« Reply #44 on: 06/15/2017 07:19 AM »
I didn't say better - I said proven.

Operate a prototype gateway in LEO for a few years and composite inflatables will also be proven.

Offline MATTBLAK

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Re: ASAP on board with NASA's DSG as stepping stone to Mars
« Reply #45 on: 06/15/2017 08:03 AM »
Good! Let's see them get on with it then... I hope by 2021 & beyond, we're all still not waiting. Though I would urge us all not to have blind faith in any particular structural substance or configuration. Some people are treating composite and/or inflatable modules as a given - and suggesting anything else seems to make that same folk bizzarely upset. We'll just have to wait and see.
« Last Edit: 06/15/2017 11:50 PM by MATTBLAK »
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Offline su27k

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Re: ASAP on board with NASA's DSG as stepping stone to Mars
« Reply #46 on: 06/17/2017 04:33 AM »

To quote the article "“In terms of basic functionality, the DSG is being planned to support multiple NASA, commercial, and international objectives,” added the overview. “It would be designed for the deep space environment and would support a crew of 4 for total mission durations of up to 42 days with the Orion vehicle attached."

Please explain how is a 42 days ECLSS qualifies as long term life support?

After 10 visits that is 10 * 42 = 420 days. More than a year.

Where does 10 visits come from? There are only 6 Orion flights (EM-1 to 5 and EM-7) before DST one year shakedown mission, and only 4 Orion flights (EM-3 to 5 and EM-7) after Habitation Module is deployed, so you only gets to run ECLSS 4 * 42 = 168 days before you need to run ECLSS for a year. And you only run ECLSS 42 days a time, so you can't test whether it can be run continuously without breakdown.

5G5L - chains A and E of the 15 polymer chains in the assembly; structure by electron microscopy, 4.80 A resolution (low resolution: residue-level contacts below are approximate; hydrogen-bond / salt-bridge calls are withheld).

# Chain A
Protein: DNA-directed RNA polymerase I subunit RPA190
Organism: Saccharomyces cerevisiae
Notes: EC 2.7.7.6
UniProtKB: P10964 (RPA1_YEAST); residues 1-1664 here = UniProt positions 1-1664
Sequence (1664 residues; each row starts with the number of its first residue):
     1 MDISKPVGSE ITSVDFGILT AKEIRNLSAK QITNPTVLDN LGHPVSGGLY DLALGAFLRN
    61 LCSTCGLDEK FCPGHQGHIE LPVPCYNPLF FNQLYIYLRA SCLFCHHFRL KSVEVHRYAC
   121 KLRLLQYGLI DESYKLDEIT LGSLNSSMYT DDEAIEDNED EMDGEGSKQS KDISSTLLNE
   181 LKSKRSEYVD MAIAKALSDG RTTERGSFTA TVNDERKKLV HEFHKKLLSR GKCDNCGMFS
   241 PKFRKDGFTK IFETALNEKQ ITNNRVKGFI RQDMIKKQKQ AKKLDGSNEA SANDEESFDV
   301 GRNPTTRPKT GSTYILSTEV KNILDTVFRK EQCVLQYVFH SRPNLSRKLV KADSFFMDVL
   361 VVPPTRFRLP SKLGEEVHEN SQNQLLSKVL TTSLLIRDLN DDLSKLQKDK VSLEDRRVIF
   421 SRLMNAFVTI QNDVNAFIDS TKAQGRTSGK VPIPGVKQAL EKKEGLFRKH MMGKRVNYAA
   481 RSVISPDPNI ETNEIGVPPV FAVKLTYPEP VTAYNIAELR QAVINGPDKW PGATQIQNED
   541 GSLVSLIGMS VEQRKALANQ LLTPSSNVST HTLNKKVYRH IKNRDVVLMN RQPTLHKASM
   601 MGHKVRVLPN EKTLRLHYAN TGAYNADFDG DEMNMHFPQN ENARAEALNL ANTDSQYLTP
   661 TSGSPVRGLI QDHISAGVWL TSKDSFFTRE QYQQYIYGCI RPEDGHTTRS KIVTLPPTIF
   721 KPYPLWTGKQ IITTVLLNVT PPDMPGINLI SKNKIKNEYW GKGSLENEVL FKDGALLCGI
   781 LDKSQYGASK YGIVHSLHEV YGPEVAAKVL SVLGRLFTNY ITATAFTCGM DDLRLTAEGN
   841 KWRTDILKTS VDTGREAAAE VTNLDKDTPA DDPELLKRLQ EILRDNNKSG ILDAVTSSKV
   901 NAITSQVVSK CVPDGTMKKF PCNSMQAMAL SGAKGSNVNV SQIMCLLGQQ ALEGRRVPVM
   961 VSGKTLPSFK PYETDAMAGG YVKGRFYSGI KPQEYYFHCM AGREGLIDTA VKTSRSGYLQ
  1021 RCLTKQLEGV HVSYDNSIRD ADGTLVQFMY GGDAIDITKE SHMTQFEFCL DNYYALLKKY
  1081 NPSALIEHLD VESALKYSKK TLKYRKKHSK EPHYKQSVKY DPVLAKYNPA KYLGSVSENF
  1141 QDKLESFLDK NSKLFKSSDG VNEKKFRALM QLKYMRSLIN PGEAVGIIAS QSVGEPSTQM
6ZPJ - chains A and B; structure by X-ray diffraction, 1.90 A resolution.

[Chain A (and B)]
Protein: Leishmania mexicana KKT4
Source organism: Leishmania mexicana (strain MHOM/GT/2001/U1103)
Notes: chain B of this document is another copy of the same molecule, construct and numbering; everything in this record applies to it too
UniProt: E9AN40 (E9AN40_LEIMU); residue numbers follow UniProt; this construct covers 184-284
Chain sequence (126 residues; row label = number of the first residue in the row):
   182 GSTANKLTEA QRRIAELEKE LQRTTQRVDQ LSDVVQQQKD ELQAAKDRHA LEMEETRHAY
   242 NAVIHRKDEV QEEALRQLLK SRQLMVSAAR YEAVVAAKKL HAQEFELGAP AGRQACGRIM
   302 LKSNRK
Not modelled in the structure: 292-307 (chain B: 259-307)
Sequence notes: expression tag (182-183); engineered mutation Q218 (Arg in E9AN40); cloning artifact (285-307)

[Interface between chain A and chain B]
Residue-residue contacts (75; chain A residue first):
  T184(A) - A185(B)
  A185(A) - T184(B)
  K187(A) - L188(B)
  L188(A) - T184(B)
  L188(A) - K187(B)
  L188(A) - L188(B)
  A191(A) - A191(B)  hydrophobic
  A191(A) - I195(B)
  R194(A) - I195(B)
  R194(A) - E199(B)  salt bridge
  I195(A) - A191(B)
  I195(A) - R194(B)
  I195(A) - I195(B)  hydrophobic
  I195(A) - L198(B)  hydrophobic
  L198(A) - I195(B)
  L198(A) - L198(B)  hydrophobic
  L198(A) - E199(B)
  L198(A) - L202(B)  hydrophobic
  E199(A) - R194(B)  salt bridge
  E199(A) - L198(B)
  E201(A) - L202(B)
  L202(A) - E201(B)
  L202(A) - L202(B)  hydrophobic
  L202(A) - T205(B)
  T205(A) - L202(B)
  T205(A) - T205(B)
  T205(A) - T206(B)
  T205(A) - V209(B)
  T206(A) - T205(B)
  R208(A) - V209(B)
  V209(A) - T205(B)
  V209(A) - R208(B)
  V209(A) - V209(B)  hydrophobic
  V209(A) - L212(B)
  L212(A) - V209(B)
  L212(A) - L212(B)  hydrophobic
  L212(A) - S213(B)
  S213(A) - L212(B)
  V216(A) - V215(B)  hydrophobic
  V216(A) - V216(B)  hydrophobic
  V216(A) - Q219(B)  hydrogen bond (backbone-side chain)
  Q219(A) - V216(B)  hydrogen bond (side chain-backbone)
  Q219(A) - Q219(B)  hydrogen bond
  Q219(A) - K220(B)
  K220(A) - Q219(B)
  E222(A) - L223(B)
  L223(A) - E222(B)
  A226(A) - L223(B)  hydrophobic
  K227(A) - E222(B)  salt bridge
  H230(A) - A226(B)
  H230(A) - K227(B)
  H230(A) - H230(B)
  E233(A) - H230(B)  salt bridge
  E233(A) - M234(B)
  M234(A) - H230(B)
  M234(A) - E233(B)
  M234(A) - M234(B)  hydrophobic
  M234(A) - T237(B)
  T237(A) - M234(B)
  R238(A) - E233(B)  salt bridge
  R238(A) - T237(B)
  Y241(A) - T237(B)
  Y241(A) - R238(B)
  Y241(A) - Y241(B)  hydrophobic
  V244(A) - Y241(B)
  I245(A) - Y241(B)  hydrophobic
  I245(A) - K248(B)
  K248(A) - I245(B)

A multi-year continuous ECLSS test can easily be done via ISS, so why run it in DSG? This is the whole problem with this DSG plan. If you want to test long term ECLSS then just focus on ECLSS, if you want to build DST then build it, drag DSG into it will only mean less funding for things actually matter.
« Last Edit: 06/17/2017 04:36 AM by su27k »

Offline Oli

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Re: ASAP on board with NASA's DSG as stepping stone to Mars
« Reply #47 on: 06/17/2017 08:10 AM »
This is the whole problem with this DSG plan. If you want to test long term ECLSS then just focus on ECLSS, if you want to build DST then build it, drag DSG into it will only mean less funding for things actually matter.

The point of DSG is to give SLS/Orion something to do until DST is ready. Experience gained is a bonus.

Offline TrevorMonty

This is the whole problem with this DSG plan. If you want to test long term ECLSS then just focus on ECLSS, if you want to build DST then build it, drag DSG into it will only mean less funding for things actually matter.

The point of DSG is to give SLS/Orion something to do until DST is ready. Experience gained is a bonus.
Plus international partners want it as it get them closer to moon.

Offline A_M_Swallow

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Re: ASAP on board with NASA's DSG as stepping stone to Mars
« Reply #49 on: 06/17/2017 10:09 AM »

To quote the article "“In terms of basic functionality, the DSG is being planned to support multiple NASA, commercial, and international objectives,” added the overview. “It would be designed for the deep space environment and would support a crew of 4 for total mission durations of up to 42 days with the Orion vehicle attached."

Please explain how is a 42 days ECLSS qualifies as long term life support?

After 10 visits that is 10 * 42 = 420 days. More than a year.

Where does 10 visits come from? There are only 6 Orion flights (EM-1 to 5 and EM-7) before DST one year shakedown mission, and only 4 Orion flights (EM-3 to 5 and EM-7) after Habitation Module is deployed, so you only gets to run ECLSS 4 * 42 = 168 days before you need to run ECLSS for a year. And you only run ECLSS 42 days a time, so you can't test whether it can be run continuously without breakdown.
{snip}
10 is a nice simple round number. The EM-n flights are unlikely to be the only visits to the DSG.

Offline TaurusLittrow

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Re: ASAP on board with NASA's DSG as stepping stone to Mars
« Reply #50 on: 06/17/2017 12:20 PM »
Long-term reliable ECLSS is one issue for DSG but equally pressing are human factors esp. radiation exposure. I believe one or more Apollo missions missed significant (potentially fatal) solar particle events (SPE) during their short forays BEO. One large SPE occurred between Apollo 16 and 17.